Taxation and Economic Development among Pacific Asian Countries

By Richard A. Musgrave; Ching-Huei Chang et al. | Go to book overview

by domestic corporations would result, potentially discouraging outward investments. Also, individuals as well as domestic corporations would be encouraged to make direct foreign investments. This issue presents a conflict between domestic policy objectives and international efficiency, a conflict that cannot be resolved unilaterally by adjusting domestic tax policy. Another point to be considered is the effects of adjustments in tax policy on investment in other developing countries. In keeping with the policy of tax neutrality, nontax measures such as information collection and risk insurance should have more practical value than tax incentives. In the case where tax incentives are introduced, provision for a reserve for overseas investment loss should be made or tax deferrals should be granted to direct investment.


5. Conclusion

The basic proposition of this chapter is that, following recent economic development, particularly foreign trade expansion, Taiwan has become a net capital-exporting country, and the corresponding adjustment of tax policy requires that the international aspects of taxation be an integral part of the wholesale reform of the current tax system.

Along with the required adjustment of domestic tax policy, four major changes in the international income taxation of both business and individual entities are suggested: (1) tax the income of residents on a worldwide basis; (2) tax the income of foreign subsidiaries of Taiwanese corporations located in low-tax jurisdictions on an accrual basis and allow direct and indirect foreign tax credits while exempting foreign-source income of operations located in high-tax jurisdictions; (3) apply a single withholding tax rate to all forms of income accruing to nonresidents; and (4) levy an extra tax on the profits expatriated by the local branches of foreign corporations. Because this chapter focuses on fundamental design concepts, for further understanding it is also suggested that empirical studies on the effects of domestic tax policy on capital flows be made.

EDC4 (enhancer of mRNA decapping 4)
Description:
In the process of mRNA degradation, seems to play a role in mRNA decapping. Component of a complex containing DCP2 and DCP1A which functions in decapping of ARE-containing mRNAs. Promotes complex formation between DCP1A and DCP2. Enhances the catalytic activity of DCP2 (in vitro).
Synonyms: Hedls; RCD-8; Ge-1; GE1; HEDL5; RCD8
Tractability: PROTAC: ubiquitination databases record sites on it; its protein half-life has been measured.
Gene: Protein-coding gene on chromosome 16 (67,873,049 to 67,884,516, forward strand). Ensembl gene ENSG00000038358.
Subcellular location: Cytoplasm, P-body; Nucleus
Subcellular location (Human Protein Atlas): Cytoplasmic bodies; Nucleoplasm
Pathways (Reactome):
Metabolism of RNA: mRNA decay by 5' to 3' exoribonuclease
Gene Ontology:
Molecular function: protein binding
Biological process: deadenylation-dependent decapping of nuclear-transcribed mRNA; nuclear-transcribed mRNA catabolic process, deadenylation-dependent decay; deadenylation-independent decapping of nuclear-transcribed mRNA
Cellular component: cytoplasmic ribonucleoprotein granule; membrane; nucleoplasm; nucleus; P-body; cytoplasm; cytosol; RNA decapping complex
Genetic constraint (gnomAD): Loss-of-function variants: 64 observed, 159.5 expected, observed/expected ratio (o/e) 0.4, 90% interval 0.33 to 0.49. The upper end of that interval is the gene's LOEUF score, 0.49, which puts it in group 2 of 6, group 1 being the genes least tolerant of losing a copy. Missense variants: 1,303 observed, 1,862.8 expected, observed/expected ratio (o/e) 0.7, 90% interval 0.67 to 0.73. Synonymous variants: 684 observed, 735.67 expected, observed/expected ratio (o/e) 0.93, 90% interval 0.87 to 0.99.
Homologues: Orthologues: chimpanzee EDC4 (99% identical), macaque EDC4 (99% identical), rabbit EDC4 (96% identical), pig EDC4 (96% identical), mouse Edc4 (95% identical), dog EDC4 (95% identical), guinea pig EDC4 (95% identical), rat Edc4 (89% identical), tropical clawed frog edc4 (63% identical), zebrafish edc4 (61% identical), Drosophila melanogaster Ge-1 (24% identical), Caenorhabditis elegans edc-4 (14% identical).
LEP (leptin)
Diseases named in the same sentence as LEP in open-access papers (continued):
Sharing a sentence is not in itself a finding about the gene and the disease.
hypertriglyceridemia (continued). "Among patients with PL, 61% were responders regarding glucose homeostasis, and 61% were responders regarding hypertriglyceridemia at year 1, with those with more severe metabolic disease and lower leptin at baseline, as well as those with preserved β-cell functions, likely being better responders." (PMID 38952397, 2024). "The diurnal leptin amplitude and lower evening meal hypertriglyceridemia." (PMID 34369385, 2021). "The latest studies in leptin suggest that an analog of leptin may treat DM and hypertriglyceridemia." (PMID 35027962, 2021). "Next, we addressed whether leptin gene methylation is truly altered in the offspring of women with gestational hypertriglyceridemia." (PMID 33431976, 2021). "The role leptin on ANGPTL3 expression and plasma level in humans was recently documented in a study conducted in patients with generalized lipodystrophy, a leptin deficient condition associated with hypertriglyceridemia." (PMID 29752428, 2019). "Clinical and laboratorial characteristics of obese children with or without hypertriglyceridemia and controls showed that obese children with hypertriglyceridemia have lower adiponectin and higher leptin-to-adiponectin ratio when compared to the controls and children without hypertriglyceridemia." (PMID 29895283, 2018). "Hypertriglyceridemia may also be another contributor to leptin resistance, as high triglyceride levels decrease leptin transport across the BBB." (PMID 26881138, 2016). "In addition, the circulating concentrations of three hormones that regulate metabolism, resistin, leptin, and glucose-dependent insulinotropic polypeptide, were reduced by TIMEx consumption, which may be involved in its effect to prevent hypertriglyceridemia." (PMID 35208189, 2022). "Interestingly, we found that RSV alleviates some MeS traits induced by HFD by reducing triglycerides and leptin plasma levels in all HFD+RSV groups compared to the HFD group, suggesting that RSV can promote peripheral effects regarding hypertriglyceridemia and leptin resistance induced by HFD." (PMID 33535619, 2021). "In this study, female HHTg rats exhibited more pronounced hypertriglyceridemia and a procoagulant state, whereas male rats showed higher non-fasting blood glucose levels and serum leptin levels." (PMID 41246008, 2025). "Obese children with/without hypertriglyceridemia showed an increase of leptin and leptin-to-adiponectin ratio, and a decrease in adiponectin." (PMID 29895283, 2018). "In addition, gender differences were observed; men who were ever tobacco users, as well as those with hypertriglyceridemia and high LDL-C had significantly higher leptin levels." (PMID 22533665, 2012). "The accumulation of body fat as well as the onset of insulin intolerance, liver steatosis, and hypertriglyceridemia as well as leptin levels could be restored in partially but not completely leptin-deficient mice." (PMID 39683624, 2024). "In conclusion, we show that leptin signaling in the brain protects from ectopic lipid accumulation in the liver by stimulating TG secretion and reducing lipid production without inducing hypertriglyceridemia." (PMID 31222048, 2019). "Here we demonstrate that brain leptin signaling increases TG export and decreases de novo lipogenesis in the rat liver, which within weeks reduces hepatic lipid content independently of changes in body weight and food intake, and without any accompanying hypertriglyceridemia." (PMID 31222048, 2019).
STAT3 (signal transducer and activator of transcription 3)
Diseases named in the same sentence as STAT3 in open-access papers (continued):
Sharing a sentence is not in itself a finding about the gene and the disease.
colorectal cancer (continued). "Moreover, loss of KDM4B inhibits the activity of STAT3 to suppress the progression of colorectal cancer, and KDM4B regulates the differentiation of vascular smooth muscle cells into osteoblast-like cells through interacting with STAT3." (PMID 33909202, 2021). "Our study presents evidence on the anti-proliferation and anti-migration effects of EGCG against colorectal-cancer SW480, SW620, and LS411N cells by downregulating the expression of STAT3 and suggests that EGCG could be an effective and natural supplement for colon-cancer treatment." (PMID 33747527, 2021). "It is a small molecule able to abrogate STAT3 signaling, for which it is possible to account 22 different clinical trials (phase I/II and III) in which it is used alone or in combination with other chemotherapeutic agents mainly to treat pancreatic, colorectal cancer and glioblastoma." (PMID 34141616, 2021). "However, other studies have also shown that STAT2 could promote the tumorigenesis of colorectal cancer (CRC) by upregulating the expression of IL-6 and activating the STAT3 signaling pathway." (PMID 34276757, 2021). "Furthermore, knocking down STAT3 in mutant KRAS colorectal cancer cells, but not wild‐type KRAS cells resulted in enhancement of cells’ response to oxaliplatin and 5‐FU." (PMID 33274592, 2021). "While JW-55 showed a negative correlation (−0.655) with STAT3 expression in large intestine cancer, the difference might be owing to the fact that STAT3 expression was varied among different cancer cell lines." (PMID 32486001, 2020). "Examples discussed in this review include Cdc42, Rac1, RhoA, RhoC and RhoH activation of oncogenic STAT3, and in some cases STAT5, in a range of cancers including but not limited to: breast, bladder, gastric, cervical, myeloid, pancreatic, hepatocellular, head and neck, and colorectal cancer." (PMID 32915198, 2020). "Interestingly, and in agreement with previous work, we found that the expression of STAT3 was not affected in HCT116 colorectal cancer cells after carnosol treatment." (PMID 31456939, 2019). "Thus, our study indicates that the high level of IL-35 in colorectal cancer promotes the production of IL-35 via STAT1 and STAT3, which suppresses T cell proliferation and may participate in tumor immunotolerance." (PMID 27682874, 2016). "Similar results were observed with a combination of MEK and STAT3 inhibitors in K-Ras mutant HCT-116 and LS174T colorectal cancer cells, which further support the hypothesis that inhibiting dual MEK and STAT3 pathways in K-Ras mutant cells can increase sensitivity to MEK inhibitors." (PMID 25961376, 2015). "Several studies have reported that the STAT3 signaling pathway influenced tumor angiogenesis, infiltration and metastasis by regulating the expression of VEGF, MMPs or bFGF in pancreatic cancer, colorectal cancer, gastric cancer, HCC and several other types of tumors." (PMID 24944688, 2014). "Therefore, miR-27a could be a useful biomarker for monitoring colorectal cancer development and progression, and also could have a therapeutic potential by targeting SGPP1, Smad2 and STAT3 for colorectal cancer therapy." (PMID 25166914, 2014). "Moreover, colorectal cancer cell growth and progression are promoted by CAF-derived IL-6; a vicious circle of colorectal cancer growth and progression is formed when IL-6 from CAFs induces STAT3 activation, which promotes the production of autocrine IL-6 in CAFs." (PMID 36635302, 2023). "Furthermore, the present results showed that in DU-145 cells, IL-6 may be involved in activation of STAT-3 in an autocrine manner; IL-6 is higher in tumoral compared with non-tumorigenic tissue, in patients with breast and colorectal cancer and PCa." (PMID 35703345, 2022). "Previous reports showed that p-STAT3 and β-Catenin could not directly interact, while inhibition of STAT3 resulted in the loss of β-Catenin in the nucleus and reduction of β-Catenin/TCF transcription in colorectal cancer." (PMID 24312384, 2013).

Notes

Although this chapter is based on the Report of the Tax Commission, Ministry or Finance, ROC, the views expressed should not necessarily be identified with those of the commission.

1.
Based on the total foreign exchange reserve, excluding gold, Taiwan ranked third behind Japan and West Germany. Besides, there is also a huge gold stock in Taiwan, valued at US$5.94 billion in August 1989. See Financial Statistics, Taiwan District, compiled by the Central Bank of China, ROC, September 1989.
2.
The NT appreciated from NT$39.85 per US$1 at the end of 1985 to NT$25.90 per US$1 in June 1989.

-221-

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Taxation and Economic Development among Pacific Asian Countries
Table of contents

Table of contents

  • Title Page iii
  • Contents v
  • 1 - Introduction 1
  • Notes 10
  • 2 - Indonesian Tax Reform, 1985-1990 11
  • Notes 41
  • References 42
  • 3 - The Tax System and Economic Development in Japan 44
  • Notes 61
  • References 62
  • 4 - Tax Reform in the Philippines 64
  • Notes 80
  • 5 - Tax Reform in Malaysia: Trends and Options 82
  • Notes 100
  • References 101
  • 6 - Property Taxation as a National Policy Tool in Taiwan 104
  • Notes 116
  • References 116
  • Notes 137
  • References 138
  • 8 - Effective Corporate Tax Rates on Capital Income in Hong Kong 140
  • Notes 153
  • 9 - Tax Policy and Business Investment: Taiwan's Manufacturing Industry 156
  • Notes 165
  • References 167
  • 10 - The International Dimension of Korean Tax Policy 168
  • Notes 191
  • References 192
  • 11 - Tax Incentives for Export Promotion in Japan, 1953-1964 194
  • Notes 207
  • References 208
  • 12 - International Aspects of Income Taxation in Taiwan 210
  • Notes 221
  • References 223
  • 13 - Financing Social Security in Singapore Through the Central Provident Fund 225
  • Notes 255
  • References 255
  • 14 - A New Role for Fiscal Policy and Tax Finance in Korea 259
  • Notes 275
  • References 276
  • About the Book 280
  • About the Editors and Contributors 281
  • Index 283
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